end ovations and ill go as a quiet cithen
on a health-eeeking tour. Mrs: "Lincoln
is now • and has been for some time, in
PhiladeWs, and the President therefore
keeps Rsebelor's inall at the Soldiers
Rome." • • 1 !
—Rev. Mr. eonw4y, the representative Of
the abolitionists Ow in Europe, writes
from r
Parii in to intervention, as
follows : 'Us for co, she moans to inter
fens ii beistfof tAr A. We may prepare
for this. She w il l hard to get Eogland
to join her : if En d refuses she will
tvy Spain ; b ut, i she has sot alone
hence" will interf . I am • sorry to say
that the measure - is • a 'popular one in
Fauce. 1, -. have , us ed with some of
tha moat • •
• Parisians,. and
they say that the people agree with the
lerorin 11 61mOre than in j abliexican
.; their general iphrase mpg that 'the
mar la as algileasano UIdION SI it is bkiody:
Franoe'a' EMU* 'of inference ;will be Poem
,Themanks."' - t
;—Thasfieetion 'th Davis and his Con
*eery in 'North Carolina 15 growing rap
$OO, , %%s , ' ',Standard , 41cmottnoes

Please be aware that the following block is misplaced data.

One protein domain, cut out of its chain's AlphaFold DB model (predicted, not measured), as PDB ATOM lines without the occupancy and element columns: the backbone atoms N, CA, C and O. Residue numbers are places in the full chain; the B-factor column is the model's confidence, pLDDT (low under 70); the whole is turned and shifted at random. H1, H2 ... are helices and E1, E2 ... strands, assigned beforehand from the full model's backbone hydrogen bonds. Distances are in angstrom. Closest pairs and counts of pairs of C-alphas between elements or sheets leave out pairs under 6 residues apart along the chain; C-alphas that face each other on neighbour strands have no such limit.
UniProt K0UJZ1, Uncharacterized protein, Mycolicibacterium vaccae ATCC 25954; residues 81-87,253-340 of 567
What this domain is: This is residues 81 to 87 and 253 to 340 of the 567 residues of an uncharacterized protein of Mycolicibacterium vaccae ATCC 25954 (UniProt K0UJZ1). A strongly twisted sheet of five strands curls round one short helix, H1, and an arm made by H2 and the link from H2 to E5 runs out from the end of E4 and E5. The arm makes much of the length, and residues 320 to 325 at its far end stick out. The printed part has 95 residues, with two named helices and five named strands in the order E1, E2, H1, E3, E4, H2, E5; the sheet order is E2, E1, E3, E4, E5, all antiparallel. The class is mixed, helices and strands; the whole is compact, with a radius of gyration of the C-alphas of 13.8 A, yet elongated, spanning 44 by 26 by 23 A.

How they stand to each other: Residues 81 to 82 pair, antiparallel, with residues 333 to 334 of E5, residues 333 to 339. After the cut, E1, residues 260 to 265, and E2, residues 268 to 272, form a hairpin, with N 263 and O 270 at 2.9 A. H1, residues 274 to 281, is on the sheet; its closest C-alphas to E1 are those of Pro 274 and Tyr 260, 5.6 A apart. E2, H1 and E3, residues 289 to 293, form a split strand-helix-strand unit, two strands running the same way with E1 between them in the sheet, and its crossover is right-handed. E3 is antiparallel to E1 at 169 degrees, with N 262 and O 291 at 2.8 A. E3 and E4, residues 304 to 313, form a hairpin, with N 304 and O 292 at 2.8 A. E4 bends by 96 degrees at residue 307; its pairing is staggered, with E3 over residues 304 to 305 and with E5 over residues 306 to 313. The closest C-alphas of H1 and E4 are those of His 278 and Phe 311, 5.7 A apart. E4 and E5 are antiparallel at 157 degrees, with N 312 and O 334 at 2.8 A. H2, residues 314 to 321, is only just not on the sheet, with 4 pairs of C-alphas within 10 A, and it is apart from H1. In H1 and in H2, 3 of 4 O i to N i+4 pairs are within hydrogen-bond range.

..W* an a in whist no m 49•
eau be , end' predict, the
if hit 'to setup* Govern
-Tki liapsirse. edited br
theamresi of ea = as iohn
Masi, demo the d
the Raleigh paper and nt rite
Carolina Supreme t: am.' The hot,. .in
fief the , Richmond power, 'lin(' ,iv 1:,.. '
Gov. Vahcr will stand by lite t Far , ~ o , : t
the paper also, and meet tnrots It'll. it -:', 0 . .• ~.„.. .
The Standar(' denounce. Allele : ~-,.-: r.-ce --
agent of Great Britain ,- cwking t. , , i, ,i- - .1 - i )x . W .
this country.. North 0. 1 .0 , ,ins ;, !in . ..- , ,„
nisbed 55,0i - 10 men it.r ill, Hebei artiti.•., :..'1;:"'f:,711,l,
of whom 40.1100 have 1.,...n 1..i11e . 1 an.,.'-',',..:-; . i--,-, :
wounded. The Raleigh e d i tor .ay. tl i .-____.-.i..,... --- i if il'i
State should .-Jenti to Wa-liiii.:. - .11.,; --. ;• .7.. - ..!'•'"
to leirn what term- of ri : enn-iii : i ;o n . to : -,
be made. . ~,, ,
, GEN. GRANL—TiIe lialoii•L II ti : •Id 1; 1 1, • I .
settles the vexed. q ue!‘tilsr i •:-.. ...s time:. • State Normal School,
Grant's political mon., 11 . 111',.. in .. • .; .
My be never voted, lon alt.-r he ..•..1r..1 0 , Olenboro, Erie County, Pa.
Galena be declared 1inn . .4.11 a j 1;..,,,,... . ,„, .
and voted in 180 for Stephen A. I f0u1.. , ' , 1- ; FACULTY :
for President. It Phon!ii be itrelt , i.ltnr„: .3; A, (ooper ; 3, yt,, Ws. L. IL Cosier,
that it requires a (leal.oi' moral c ,111.1,9 ;.i. i J. T. Strklt, A. 11.. /11u S. Cebu",
a butiinesb man to acknowled. , ... I,:ra .--if ,;I E. C. netlintoth. lbis S. N. Thaink, r.
Democrat in Northern lilinoi-... Tim ,. -N. I „.,, •,, ,
.vats , pi r t„,i e
~t I 1